U.S. Secretary of State John Kerry: Two-State Solution Is in 'Serious Jeopardy'

Kerry and Netanyahu
In this handout photo provided by the Israel Government Press Office, Israeli Prime Minister Benjamin Netanyahu meets with US Secretary of State John Kerry on October 22 in Berlin, Germany. Kerry delivered his final farewell speech on the Middle East on Wednesday. Amos Ben Gershom/GPO via Getty

U.S. Secretary of State John Kerry said Wednesday that a two-state solution to achieve peace between the Israelis and the Palestinians was in "serious jeopardy" because of moves by both sides.

Speaking at the State Department in Washington, Kerry laid out his vision for a future deal between the Israelis and the Palestinians in his final major speech on the issue, defending the U.S. decision on Friday to abstain from voting on a U.N. resolution that condemned Israeli settlement building.

"The two-state solution is the only way to achieve a just and lasting peace between Israelis and Palestinians," Kerry said, three weeks before the Obama administration hands over to President-elect Donald Trump. "We cannot, in good conscience, do nothing, and say nothing, when we see the hope of peace slipping away.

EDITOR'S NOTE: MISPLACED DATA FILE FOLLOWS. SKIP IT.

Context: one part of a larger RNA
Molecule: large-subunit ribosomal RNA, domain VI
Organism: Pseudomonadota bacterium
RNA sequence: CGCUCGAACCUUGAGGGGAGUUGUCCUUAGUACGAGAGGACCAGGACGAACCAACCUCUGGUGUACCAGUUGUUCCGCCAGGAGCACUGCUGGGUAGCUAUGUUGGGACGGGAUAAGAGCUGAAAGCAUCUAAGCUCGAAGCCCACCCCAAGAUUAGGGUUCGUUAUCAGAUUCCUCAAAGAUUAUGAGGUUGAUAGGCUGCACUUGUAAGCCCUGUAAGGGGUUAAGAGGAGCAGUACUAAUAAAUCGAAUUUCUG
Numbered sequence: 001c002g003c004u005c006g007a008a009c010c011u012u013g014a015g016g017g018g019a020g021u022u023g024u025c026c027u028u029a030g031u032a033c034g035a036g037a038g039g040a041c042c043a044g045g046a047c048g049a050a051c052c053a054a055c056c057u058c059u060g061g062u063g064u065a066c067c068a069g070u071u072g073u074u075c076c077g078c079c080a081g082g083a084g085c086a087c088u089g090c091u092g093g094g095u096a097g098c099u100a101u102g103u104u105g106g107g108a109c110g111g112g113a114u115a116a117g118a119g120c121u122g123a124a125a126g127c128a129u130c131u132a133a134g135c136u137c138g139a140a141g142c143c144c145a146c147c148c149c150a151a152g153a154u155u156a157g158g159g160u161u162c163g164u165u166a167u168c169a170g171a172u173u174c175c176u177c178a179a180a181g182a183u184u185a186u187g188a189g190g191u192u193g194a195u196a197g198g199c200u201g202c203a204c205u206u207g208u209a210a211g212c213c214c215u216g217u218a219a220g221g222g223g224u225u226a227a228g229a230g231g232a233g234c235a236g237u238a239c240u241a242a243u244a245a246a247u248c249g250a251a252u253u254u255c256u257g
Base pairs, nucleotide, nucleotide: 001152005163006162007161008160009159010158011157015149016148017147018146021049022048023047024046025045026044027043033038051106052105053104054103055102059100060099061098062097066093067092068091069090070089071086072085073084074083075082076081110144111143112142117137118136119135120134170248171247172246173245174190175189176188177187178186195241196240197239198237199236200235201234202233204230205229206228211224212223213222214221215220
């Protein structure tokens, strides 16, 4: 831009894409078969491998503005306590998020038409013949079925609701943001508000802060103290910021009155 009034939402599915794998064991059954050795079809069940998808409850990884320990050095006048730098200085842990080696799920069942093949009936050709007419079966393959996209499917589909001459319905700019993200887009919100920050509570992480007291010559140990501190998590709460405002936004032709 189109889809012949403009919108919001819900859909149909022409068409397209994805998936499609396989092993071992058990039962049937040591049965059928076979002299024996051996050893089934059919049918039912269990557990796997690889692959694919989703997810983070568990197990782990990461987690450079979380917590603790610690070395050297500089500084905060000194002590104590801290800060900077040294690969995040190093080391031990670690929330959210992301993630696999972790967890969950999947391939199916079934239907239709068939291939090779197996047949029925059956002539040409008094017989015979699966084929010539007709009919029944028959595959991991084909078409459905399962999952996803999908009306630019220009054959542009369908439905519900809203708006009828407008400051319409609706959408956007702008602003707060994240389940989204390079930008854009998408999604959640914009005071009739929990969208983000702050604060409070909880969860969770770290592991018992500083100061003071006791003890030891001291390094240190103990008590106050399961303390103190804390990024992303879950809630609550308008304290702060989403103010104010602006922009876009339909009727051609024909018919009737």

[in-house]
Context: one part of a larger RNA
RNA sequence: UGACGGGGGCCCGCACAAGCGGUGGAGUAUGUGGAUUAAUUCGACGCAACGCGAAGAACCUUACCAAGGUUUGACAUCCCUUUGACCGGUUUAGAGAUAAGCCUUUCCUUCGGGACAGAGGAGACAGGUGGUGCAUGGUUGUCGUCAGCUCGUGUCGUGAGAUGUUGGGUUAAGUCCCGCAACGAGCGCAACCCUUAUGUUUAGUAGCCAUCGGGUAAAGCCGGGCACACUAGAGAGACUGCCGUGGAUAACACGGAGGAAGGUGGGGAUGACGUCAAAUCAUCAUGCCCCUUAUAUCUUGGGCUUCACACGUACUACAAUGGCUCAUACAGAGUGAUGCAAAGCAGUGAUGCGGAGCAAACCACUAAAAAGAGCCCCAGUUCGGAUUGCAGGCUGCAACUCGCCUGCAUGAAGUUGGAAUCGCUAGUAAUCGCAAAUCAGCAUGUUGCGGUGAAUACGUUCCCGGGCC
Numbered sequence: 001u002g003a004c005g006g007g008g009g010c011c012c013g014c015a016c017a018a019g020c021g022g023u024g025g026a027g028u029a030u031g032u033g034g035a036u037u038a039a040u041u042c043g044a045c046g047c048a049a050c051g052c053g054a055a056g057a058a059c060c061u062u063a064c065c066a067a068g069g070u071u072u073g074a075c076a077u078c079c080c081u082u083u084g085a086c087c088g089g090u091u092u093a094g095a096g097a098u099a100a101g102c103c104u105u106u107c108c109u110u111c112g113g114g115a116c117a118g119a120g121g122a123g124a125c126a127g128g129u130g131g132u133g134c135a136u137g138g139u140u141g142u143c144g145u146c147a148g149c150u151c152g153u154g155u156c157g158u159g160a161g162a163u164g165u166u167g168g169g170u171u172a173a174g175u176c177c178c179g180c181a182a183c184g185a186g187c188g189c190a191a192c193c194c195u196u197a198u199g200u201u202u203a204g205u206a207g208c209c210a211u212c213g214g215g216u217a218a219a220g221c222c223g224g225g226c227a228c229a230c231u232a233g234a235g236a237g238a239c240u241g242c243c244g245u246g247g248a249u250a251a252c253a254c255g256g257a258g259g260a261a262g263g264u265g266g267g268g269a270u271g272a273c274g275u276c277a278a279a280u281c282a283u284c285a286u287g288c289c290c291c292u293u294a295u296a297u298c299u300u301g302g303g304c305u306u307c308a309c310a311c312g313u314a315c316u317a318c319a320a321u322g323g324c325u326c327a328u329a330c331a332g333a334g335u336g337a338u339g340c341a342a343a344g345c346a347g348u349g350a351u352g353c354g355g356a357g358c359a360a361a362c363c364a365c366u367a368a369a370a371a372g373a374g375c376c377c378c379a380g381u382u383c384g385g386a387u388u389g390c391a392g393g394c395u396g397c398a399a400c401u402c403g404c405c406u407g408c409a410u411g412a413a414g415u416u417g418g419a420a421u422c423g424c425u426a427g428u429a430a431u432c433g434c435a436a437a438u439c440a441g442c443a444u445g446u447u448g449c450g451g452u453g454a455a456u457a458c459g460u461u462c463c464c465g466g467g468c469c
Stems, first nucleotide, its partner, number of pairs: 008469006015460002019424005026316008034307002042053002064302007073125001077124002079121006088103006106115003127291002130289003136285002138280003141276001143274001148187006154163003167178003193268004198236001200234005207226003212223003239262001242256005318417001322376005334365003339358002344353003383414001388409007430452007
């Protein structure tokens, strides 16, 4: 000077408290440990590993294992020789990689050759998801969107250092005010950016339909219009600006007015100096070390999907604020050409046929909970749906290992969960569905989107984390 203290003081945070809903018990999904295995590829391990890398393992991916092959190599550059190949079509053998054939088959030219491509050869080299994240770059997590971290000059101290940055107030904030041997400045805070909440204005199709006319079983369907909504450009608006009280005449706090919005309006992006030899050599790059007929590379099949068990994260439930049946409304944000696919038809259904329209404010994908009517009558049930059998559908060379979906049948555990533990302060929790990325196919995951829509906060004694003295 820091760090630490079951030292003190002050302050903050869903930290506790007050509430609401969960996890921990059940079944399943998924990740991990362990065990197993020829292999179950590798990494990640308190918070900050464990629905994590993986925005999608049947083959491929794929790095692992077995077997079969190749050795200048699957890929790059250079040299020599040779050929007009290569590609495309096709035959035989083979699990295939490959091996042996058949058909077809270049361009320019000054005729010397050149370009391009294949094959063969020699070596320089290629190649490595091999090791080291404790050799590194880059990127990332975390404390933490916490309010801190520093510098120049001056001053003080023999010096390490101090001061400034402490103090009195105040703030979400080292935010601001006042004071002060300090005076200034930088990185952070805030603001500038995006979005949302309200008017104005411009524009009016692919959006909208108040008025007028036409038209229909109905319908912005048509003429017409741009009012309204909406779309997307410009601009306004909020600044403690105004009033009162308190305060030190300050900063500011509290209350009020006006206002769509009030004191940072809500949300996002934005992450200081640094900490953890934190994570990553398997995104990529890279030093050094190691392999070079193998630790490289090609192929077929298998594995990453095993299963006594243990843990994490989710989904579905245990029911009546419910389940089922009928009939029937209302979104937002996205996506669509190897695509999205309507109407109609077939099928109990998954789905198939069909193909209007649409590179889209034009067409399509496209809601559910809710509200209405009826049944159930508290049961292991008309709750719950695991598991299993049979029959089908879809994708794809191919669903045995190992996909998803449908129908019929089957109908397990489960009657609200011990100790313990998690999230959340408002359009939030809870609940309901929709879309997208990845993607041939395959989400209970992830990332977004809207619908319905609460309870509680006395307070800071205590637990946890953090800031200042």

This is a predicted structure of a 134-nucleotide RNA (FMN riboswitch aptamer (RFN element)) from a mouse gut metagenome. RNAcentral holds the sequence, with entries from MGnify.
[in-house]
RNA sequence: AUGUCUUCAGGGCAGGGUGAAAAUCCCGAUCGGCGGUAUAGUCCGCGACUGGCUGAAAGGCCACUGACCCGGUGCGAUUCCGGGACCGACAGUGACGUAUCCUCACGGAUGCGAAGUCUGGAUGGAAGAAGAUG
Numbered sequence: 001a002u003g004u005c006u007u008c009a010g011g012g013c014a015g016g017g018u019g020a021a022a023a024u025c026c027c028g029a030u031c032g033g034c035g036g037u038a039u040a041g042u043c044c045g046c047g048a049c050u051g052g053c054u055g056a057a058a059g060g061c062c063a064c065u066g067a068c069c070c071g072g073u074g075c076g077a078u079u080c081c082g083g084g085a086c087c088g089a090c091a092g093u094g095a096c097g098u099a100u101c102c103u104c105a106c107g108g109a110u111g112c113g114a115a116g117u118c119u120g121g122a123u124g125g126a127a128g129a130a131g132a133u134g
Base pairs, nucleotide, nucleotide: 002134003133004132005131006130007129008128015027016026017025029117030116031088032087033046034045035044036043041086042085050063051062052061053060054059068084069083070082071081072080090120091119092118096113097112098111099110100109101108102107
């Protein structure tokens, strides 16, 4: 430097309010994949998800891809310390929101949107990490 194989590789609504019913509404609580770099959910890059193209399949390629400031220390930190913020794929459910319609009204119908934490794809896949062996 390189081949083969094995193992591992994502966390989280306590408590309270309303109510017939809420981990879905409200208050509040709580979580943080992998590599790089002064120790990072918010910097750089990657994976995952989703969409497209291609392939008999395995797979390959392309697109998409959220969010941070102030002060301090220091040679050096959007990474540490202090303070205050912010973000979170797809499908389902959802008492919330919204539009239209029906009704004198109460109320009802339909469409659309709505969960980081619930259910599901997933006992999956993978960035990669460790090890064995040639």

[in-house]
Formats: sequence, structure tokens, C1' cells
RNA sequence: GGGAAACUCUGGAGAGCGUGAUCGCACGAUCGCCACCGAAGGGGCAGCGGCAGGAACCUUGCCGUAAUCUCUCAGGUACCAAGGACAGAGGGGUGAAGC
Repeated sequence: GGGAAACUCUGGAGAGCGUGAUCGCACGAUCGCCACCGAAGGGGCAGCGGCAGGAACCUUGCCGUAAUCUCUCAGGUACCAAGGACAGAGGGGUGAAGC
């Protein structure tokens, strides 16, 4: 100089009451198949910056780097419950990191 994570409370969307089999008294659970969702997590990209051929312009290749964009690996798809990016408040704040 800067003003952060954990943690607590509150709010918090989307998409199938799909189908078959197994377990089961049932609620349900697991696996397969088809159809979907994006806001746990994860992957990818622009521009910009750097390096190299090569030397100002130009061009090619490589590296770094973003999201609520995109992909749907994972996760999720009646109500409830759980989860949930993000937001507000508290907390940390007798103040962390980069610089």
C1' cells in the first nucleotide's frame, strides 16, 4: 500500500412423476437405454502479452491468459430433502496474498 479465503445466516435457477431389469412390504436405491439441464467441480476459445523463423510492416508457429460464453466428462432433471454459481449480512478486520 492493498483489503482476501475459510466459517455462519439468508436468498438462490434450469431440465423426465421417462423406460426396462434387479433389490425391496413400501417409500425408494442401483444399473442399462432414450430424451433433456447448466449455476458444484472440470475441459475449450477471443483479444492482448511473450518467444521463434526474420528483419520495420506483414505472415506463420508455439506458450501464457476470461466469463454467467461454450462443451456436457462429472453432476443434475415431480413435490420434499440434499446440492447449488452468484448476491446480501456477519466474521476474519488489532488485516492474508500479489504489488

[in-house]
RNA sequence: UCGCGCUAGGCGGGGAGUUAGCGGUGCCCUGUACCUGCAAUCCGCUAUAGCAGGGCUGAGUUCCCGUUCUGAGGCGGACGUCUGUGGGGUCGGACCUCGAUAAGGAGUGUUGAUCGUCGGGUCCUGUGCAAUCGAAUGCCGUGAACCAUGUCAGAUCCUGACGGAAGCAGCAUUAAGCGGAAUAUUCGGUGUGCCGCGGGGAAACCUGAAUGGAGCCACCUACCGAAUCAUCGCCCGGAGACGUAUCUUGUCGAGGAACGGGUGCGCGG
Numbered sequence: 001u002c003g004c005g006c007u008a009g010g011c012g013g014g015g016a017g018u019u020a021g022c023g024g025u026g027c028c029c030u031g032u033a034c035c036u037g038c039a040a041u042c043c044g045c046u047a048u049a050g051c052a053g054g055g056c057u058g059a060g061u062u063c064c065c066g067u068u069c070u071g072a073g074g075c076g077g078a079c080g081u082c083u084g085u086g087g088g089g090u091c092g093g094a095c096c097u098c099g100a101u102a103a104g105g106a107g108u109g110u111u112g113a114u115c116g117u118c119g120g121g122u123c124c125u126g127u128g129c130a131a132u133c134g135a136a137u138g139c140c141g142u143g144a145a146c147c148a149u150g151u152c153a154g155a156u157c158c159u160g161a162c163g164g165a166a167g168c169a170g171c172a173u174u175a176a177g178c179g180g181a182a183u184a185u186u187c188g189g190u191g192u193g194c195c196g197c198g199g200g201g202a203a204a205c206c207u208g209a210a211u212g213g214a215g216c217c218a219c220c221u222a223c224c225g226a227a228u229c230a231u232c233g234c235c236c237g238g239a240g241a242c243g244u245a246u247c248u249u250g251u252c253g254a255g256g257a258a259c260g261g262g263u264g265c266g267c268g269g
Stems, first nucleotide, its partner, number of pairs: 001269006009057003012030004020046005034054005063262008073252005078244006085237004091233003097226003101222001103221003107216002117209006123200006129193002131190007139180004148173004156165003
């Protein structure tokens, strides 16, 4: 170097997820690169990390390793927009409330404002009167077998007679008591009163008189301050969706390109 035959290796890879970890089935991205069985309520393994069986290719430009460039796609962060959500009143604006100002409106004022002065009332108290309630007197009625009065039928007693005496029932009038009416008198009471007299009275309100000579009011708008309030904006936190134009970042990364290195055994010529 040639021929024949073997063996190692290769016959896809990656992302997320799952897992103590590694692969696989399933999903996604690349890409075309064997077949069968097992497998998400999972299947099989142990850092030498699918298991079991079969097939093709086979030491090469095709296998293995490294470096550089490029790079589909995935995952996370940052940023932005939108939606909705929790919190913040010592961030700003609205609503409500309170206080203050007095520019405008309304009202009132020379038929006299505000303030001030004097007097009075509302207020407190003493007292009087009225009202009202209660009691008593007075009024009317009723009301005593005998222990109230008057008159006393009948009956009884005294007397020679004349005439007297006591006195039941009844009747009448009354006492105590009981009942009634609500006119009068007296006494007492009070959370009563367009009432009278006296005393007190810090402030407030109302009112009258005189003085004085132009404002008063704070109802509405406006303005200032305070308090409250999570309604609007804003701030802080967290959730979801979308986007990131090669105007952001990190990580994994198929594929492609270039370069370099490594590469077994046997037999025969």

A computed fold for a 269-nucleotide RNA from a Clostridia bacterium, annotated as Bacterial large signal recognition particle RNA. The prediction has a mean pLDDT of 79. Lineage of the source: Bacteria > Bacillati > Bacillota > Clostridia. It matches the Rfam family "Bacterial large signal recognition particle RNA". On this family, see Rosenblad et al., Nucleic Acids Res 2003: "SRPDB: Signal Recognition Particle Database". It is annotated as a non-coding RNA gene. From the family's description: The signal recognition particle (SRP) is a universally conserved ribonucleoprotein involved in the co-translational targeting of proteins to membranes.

"The truth is that trends on the ground—violence, terrorism, incitement, settlement expansion and the seemingly endless occupation—are destroying hopes for peace on both sides and increasingly cementing an irreversible one-state reality that most people do not actually want."

He continued: "Today, there are a similar number of Jews and Palestinians living between the Jordan River and the Mediterranean Sea. They have a choice. They can choose to live together in one state, or they can separate into two states."